Nanofinishing of Microslots on Surgical Stainless Steel by Abrasive Flow Finishing Process: Experimentation and Modeling

[+] Author and Article Information
Sachin Singh

Department of Mechanical Engineering, Indian Institute of Technology Guwahati, India

T. N Deepu Kumar

Department of Mechanical Engineering, Indian Institute of Technology Guwahati, India

Mamilla Ravi Sankar

Department of Mechanical Engineering, Indian Institute of Technology Guwahati, India

K.P. Rajurkar

Department of Mechanical and Materials Engineering, University of Nebraska-Lincoln, USA

1Corresponding author.

ASME doi:10.1115/1.4039295 History: Received August 14, 2017; Revised January 31, 2018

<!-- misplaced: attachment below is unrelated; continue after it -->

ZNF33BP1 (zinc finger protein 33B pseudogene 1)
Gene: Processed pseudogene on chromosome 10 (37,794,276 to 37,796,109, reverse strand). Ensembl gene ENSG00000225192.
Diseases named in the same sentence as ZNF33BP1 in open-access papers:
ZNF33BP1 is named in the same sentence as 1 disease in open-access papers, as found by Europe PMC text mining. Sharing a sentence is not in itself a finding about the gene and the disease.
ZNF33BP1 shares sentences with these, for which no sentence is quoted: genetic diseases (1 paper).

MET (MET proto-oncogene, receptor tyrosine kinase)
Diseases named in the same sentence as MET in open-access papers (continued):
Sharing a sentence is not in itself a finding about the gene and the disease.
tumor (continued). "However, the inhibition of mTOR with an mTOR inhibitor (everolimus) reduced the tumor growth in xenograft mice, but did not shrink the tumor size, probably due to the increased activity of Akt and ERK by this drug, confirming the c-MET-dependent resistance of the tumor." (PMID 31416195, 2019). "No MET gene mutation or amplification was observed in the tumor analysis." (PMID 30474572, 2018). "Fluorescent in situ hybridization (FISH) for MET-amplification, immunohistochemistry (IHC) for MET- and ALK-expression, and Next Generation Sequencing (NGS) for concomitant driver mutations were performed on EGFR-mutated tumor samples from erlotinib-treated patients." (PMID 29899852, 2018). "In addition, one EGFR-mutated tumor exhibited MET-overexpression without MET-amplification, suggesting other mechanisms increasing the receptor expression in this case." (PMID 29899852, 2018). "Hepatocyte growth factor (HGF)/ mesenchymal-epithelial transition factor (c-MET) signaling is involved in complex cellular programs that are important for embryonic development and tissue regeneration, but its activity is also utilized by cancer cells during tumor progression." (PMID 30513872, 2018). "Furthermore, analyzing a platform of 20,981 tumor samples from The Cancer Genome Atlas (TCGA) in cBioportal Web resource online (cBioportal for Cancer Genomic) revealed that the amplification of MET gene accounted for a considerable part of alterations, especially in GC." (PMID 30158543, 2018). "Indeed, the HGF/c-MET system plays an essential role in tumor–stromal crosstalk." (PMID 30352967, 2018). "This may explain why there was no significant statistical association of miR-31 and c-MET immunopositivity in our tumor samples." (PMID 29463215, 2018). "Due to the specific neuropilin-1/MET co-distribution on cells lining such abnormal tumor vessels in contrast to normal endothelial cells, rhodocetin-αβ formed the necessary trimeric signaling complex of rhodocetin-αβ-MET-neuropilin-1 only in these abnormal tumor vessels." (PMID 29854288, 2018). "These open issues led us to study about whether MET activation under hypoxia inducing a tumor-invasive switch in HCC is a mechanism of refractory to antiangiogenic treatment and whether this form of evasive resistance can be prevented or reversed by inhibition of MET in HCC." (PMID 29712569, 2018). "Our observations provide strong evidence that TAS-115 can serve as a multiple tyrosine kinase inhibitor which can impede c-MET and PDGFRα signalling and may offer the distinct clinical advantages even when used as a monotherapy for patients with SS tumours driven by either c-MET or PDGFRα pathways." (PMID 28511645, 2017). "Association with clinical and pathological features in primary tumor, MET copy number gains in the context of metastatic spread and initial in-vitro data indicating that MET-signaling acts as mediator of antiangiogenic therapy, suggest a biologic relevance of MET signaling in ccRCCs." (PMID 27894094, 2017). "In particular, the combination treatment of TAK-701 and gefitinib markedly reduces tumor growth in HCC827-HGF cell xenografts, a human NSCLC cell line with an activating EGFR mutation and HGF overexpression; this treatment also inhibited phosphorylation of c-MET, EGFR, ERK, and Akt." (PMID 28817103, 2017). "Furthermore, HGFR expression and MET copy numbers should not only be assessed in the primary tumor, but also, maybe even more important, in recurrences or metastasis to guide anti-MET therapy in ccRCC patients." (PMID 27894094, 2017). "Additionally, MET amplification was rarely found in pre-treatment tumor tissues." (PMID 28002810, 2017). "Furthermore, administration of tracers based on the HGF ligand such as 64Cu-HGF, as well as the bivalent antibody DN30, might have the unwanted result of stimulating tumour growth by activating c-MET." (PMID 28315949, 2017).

Miniaturization of components is one of the major demands of the today's technological advancement. Microslotsare one of the widely used microfeature found in various industries such as automobile, aerospace, fuel cells and medical. Surface roughness of the microslots plays critical rolein high precision applications such as medical field (e.g.drug eluting stent and microfilters). In the present paper, abrasive flow finishing (AFF) process is used for finishing of the microslots (width 450 µm) on surgical stainless steel workpiece that are fabricated by electrical discharge micromachining. AFF medium is developed in-house and used for performing microslots finishing experiments. Developed medium not only helps in the removal of hard recast layer from the workpiece surfaces but also provides nano surface roughness. Parametric study of microslots finishing by AFF process is carried out with the help ofcentral composite rotatable design method. The initial surface roughness on the microslots wall is in the range of 3.50 ± 0.10 µm. After AFF, the surface roughness is reduced to 192 nm with a 94.56 % improvement in the surface roughness. To understand physics of the AFF process,3-D finite element viscoelastic model of the AFF process is developed. Later, a surface roughness simulation model is also proposed to predict the final surface roughness after the AFF process. Simulated results are in good agreement with the experimental results.

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